There are plenty of reasons why football coaches and administrators would want redshirt athletes on the field: increased learning experience, preservation of eligibility and increased competitiveness. For many of these reasons (and a few more) wrestling would also significantly benefit from redshirt rules which allow some varsity competition.
Over the past few years there has been an increase in the number of forfeits at the collegiate level. Backups are willing to wrestle, but coaches don't want to risk a year of eligibility plugging a freshman redshirt in for a single match. In fact, that all-or-nothing attitude is the crux of the redshirt issue for football, wrestling and many other sports. The NCAA needs to allow for more leniency around redshirting, since giving kids a wider berth on using eligibility allows for a better environment for college athletes to mature, while also giving college sports fan the very best product available.
The college football coaches were unanimous in their support of the rule change, and it's likely that if adopted by the Gods of the Gridiron, wrestling could soon adopt a similar rule change.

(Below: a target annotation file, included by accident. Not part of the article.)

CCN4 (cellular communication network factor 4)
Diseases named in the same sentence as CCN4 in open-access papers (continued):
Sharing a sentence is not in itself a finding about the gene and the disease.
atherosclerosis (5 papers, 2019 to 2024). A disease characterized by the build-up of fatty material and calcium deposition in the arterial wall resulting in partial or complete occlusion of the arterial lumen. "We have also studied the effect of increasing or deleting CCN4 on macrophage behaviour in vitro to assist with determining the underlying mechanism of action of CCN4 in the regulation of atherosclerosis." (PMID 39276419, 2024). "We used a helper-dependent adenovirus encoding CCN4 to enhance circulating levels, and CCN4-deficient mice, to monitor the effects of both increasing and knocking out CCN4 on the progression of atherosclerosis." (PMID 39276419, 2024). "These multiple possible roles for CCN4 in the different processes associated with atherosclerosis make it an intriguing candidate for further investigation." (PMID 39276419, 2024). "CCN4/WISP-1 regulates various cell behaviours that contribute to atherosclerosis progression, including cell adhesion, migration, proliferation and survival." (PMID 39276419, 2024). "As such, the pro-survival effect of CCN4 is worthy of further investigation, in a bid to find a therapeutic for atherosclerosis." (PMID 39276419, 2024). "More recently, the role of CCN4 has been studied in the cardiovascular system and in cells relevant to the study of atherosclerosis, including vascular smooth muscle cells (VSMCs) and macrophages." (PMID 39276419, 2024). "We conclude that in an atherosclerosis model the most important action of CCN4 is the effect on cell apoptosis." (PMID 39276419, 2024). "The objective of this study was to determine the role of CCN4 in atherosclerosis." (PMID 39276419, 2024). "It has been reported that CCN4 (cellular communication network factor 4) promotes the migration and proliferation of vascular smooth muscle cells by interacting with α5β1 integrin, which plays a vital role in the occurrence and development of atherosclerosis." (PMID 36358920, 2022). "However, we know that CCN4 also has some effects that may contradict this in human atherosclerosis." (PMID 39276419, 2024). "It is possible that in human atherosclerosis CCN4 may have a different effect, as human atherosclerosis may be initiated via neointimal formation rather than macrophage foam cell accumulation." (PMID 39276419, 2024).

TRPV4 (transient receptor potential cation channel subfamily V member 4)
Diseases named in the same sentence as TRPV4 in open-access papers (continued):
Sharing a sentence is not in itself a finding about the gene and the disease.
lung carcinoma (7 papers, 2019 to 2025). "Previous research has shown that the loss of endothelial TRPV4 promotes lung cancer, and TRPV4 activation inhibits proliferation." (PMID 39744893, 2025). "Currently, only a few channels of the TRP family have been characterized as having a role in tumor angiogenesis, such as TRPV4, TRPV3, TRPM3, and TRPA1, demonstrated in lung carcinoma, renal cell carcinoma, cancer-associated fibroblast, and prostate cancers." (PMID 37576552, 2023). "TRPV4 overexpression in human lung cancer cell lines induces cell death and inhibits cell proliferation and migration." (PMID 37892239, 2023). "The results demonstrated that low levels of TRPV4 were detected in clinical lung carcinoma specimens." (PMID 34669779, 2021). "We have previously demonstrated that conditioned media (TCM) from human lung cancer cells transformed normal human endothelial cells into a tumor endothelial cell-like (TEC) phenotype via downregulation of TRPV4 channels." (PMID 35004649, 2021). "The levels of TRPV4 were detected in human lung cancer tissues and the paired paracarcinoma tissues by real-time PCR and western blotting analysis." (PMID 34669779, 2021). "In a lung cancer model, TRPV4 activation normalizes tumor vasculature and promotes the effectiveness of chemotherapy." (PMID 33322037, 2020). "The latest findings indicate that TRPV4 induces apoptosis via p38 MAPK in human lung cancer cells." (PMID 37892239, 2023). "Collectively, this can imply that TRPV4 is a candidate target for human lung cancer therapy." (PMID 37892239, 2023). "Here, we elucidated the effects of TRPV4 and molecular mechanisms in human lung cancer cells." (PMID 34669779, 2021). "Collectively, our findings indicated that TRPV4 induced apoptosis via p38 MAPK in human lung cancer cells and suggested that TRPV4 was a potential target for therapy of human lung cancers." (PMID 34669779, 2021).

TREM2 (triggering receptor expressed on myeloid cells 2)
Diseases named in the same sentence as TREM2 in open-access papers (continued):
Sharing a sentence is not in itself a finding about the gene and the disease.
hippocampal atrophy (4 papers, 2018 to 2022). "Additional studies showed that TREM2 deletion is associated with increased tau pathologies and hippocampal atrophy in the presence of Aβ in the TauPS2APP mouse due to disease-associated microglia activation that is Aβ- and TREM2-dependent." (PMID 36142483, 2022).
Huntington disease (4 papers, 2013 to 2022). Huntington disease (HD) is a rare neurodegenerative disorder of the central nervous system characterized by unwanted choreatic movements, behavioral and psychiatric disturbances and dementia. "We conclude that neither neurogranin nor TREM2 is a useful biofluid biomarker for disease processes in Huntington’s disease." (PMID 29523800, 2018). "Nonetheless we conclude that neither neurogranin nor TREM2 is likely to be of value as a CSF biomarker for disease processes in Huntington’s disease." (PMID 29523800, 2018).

Here's to hoping.
To your questions …
Jason Tsirtsis wrestling Iowa's Brandon Sorensen in the Midlands semifinals (Photo/Mark Lundy, Lutte-Lens.com)
Q: Is there any chance Jason Tsirtsis will win the NCAA title? At the Midlands, Tsirtsis was still wrestling in reactive mode. Too willing to win by a point or two. Don't you think he needs to be more aggressive?
Foley: It's arguably every American wrestler's dream to win an NCAA title, and Tsirtsis has accomplished that goal. Although Tsirtsis' early performance would indicate that he's a perennial threat, his career trajectory was adversely affected by well-documented adversity off the mat. In my opinion, Tsirtsis' perseverance in continuing his wrestling career and the competitiveness he's shown after having major time off is impressive. I'm hopeful that we will see Tsirtsis in Cleveland and with any luck holding some hardware.